Shri Surinder Sigh (Witness No.147), who was the Head Granthy of Gurudwara Pulbangash, situated near Azad Market while describing the attack on the Gurudwara on 1-11-84 at about 9 a.m., has stated that the mob which attacked the Gurudwara was led by Shri Jagdish Tytler who was then Congress (I) MP of the area. He has stated that Shri Jagdish Tytler had incited the mob to burn the Gurudwara and kill the Sikhs. According to his evidence the mob had thereafter attacked the Gurudwara and burnt it. One Badal Singh was also burnt alive. He has also stated that he was contacted by Shri Jagdish Tytler on 10-11-84 and asked to sign on two sheets of paper. In reply to this allegation Shri Jagdish Tytler has referred to the subsequent affidavit dated 5-8-2002 filed by this witness, wherein he has stated that he does not know what was written in his earlier statement as he cannot read or write English. He has further stated therein that he had not seen Shri Jagdish Tytler in the mob that had attacked the Gurudwara. Shri Jagdish Tytler has also stated that at the relevant time on 1.11.84 he was present at 1 Safdarjang Road where the body of Late Smt. Indira Gandhi was lying in state and that at no point of time on that day he had gone near that Gurudwara. Witness Shri Surinder Singh, during his cross examination, admitted that he had not filed any affidavit earlier either before Justice Mishra Commission or any other authority regarding what he had stated now. It would appear that by itself cannot be a good ground for not beliving him. He has given evidence before this Commission and therefore what he has stated in his subsequent affidavit referred to by Shri Jagdish Tytler is not of much value. What appears from all this is that the subsequent affidavit was probably obtained by persuasion or under pressure. If this witness had really not seen Shri Jagdish Tytler in the mob or if he was not approached by Shri Tytler then he would not have come before the Commission to give evidence or would have told the Commission that the attack did not take place in that manner. For speaking the truth it was not necessary for him to wait till 5-2-2002 and file an additional affidavit. He was not called for cross examination by Shri Tytler.
As stated by Shri Gurbachan Singh (Witness-137) involvement of Shri Jagdish Tytler was also disclosed by the affected persons to the ‘Citizen Commission’ during the inquiry, which it had made within a short time after the riots. That inquiry was made by eminent persons of unquestionable integrity. Shri Govind Narain (Witness – 150) who had assisted the Citizens Committee, whose Chairman was Mr. Justice Sikri, has also stated that witnesses had told the Committee about participation by S/Shri H.K.L. Bhagat, Sajjan Kumar and Jagdish Tytler in the anti-Sikh riots. Relying upon all this material, the Commission considers it safe to record a finding that there is credible evidence against Shri Jagdish Tytler to the effect that very probably he had a hand in organizing attacks on Sikhs. The Commission, therefore, recommends to the Government to look into this aspect and take further action as may be found necessary.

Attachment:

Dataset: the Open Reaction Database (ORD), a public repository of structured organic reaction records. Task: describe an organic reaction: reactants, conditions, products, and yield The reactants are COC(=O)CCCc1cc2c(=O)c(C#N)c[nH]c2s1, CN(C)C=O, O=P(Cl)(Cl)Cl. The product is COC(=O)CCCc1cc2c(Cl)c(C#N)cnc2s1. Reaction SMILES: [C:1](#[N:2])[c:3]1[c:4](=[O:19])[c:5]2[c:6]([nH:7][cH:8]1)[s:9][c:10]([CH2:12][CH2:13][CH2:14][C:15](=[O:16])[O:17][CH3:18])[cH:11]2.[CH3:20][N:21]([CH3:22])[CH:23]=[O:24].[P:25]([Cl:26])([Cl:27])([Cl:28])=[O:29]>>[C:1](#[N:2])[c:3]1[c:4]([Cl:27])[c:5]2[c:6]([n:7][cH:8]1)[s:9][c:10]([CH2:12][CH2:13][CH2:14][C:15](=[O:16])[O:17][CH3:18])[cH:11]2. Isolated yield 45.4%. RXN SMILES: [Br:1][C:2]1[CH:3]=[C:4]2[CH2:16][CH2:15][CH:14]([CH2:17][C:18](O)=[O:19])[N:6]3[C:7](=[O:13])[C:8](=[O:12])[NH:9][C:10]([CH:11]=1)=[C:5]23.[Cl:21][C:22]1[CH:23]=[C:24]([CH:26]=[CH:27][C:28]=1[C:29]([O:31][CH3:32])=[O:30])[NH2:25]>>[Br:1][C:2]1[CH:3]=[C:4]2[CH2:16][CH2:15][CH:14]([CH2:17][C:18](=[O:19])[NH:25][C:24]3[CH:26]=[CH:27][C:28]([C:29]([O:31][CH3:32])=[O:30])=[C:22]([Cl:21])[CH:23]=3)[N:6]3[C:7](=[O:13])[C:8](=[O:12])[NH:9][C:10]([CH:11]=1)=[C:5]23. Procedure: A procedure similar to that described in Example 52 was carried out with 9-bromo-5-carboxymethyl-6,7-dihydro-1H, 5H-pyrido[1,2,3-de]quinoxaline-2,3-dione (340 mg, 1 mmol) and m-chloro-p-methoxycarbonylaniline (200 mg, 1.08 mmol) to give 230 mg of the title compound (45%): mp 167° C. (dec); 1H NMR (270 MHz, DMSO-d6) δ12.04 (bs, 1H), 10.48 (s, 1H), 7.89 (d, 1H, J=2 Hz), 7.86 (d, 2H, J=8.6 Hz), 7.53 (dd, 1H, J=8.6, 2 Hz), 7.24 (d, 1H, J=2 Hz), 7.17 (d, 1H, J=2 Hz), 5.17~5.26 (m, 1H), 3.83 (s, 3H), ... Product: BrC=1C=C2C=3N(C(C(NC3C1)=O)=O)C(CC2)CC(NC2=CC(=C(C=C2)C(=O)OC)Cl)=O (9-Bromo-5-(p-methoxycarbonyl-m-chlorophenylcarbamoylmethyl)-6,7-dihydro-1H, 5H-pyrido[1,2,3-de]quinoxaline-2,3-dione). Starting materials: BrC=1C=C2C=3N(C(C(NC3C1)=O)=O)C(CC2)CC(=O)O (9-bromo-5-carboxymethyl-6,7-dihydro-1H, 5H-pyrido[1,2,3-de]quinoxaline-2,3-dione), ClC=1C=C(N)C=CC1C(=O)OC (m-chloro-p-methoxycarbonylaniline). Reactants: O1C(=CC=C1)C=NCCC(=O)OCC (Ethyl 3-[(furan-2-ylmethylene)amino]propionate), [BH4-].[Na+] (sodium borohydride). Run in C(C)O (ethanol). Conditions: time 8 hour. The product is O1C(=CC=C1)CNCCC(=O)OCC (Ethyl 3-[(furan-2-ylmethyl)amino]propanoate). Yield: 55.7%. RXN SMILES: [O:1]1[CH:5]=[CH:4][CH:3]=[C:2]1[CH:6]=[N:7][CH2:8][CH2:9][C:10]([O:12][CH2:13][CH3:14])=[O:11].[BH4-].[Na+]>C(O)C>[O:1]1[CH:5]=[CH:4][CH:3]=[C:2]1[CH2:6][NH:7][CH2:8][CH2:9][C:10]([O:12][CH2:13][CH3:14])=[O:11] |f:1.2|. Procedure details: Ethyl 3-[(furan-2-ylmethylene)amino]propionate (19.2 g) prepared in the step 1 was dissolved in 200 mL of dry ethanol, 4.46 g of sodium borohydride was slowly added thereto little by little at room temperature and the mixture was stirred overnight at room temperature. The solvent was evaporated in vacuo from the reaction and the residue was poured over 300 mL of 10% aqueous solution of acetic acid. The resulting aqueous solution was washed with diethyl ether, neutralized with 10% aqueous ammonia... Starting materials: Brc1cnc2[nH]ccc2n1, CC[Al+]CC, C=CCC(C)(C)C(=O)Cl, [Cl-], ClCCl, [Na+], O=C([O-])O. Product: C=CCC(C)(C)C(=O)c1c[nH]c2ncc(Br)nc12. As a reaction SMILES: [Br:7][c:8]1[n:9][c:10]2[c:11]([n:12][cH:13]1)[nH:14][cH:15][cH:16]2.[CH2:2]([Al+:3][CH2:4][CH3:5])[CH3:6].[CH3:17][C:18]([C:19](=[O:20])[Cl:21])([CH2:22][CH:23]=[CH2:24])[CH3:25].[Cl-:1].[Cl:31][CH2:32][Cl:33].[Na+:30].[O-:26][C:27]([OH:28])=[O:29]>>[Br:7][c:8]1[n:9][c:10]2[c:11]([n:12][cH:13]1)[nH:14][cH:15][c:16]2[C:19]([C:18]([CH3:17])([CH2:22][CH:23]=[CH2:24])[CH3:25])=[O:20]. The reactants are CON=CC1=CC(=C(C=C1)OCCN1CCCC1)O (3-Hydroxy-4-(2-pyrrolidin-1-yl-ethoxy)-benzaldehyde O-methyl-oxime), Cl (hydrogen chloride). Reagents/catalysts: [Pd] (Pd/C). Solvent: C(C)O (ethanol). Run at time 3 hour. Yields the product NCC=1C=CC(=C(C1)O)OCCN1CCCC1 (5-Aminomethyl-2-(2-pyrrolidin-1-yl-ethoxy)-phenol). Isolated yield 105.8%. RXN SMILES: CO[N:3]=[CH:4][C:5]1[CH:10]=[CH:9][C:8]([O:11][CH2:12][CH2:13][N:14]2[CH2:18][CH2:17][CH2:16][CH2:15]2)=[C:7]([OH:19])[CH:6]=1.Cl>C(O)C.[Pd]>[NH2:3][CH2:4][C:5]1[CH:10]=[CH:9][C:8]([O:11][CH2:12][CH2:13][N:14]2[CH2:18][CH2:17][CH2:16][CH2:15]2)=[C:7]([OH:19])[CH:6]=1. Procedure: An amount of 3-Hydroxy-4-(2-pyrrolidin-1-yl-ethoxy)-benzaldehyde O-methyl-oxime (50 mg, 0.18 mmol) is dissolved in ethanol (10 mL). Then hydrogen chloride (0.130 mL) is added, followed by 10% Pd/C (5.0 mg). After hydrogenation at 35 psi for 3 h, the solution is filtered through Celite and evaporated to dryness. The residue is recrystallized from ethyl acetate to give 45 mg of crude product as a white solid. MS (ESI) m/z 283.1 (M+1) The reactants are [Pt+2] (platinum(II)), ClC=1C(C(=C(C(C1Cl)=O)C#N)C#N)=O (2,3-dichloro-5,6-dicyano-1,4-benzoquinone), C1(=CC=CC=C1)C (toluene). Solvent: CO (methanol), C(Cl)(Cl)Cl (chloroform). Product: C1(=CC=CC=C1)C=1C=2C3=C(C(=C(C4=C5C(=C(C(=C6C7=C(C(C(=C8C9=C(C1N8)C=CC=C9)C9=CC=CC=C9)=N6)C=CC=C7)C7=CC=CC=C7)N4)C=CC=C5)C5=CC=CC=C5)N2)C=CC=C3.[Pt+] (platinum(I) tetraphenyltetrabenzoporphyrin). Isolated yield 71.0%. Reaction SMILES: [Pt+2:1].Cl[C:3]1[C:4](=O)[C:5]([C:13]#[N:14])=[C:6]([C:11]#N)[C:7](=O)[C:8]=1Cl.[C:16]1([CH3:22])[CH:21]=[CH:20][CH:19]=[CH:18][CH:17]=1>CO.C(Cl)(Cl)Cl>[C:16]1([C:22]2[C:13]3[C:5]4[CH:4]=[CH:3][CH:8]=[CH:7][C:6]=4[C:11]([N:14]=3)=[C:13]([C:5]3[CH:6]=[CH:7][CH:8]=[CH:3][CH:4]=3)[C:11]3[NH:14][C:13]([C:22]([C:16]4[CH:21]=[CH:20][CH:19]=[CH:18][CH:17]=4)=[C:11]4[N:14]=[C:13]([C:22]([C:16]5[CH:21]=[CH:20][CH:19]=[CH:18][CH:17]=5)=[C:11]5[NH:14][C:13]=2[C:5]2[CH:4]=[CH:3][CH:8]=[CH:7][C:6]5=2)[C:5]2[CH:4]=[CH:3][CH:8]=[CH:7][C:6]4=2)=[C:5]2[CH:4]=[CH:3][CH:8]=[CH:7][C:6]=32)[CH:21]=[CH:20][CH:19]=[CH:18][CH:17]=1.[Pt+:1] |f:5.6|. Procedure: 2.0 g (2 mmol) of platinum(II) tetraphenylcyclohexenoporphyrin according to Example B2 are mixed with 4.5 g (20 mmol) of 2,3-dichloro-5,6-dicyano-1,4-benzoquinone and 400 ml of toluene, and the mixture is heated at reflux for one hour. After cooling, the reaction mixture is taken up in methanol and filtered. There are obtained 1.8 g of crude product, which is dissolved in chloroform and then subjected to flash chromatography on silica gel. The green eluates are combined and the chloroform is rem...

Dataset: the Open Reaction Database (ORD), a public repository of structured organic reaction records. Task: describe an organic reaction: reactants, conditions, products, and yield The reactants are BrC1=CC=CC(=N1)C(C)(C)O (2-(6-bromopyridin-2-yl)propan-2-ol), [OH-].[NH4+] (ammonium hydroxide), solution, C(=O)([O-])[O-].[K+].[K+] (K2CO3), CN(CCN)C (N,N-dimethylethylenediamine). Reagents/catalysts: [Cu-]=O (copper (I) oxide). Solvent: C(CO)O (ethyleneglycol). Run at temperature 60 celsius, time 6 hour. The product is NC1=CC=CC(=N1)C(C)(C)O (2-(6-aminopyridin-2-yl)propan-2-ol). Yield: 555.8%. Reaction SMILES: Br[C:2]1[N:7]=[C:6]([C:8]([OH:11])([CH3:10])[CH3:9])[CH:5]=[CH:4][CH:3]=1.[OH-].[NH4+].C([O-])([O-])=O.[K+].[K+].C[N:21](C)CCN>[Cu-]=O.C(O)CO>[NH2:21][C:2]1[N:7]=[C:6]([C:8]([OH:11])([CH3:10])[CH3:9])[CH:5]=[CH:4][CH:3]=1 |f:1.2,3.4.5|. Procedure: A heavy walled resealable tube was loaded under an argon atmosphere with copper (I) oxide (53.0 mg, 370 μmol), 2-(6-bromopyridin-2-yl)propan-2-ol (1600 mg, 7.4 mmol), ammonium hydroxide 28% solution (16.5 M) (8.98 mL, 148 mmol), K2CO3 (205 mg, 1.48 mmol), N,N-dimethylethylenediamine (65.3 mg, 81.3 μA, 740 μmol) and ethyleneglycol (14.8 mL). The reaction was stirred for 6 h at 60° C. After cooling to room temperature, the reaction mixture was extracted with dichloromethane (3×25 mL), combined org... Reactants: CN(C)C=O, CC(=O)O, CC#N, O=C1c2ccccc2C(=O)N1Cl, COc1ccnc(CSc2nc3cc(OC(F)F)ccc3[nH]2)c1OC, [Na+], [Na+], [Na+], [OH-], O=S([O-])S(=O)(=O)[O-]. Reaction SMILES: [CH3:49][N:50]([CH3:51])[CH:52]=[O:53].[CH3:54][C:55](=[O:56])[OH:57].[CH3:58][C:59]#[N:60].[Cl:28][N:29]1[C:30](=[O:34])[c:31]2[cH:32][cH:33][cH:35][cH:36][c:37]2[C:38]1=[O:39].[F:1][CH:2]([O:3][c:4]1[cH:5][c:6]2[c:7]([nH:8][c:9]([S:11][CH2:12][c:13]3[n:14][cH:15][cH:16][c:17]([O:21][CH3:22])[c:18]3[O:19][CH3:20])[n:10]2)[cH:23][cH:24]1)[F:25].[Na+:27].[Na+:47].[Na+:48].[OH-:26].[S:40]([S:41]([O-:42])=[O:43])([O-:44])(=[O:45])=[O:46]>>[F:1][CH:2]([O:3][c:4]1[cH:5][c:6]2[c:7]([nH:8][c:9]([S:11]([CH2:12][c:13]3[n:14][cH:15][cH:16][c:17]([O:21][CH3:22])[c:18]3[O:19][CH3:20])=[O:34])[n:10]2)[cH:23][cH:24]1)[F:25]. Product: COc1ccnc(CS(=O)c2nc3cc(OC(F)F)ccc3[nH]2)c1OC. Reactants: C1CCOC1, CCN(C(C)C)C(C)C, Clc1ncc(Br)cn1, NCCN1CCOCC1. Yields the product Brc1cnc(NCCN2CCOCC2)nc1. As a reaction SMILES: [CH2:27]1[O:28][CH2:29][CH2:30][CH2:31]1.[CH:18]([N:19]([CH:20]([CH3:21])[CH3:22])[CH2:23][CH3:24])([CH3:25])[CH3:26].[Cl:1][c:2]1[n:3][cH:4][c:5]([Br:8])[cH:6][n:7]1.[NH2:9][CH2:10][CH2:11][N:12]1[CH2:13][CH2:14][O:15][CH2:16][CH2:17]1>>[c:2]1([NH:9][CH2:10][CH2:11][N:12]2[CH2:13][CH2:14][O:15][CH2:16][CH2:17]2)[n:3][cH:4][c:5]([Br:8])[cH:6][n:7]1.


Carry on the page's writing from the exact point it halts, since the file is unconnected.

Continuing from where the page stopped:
Rahul Gandhi was merely 14 years old in 1984, but we have heard him allude to the events of that cataclysmic year as recently as January 20 this year when he addressed the AICC at Jaipur on his appointment as the Congress Vice President:
When I was a little boy I loved to play badminton. I loved it because it gave me balance in a complicated world. I was taught how to play, in my grandmother’shouse, by two of the policemen who protected my grandmother. They were my friends. Then one day they killed my grandmother and took away the balance in my life. I felt pain like I had never felt before. My father was in Bengal and he came back. The hospital was dark, green and dirty. There was a huge screaming crowd outside as I entered. It was the first time in my life that I saw my father crying. He was thebravest person I knew and yet I saw him cry. I could see that he too was broken.
Perhaps it is time to hear his thoughts on the charges against the accused Congressmen who continue to hold important positions in party and government.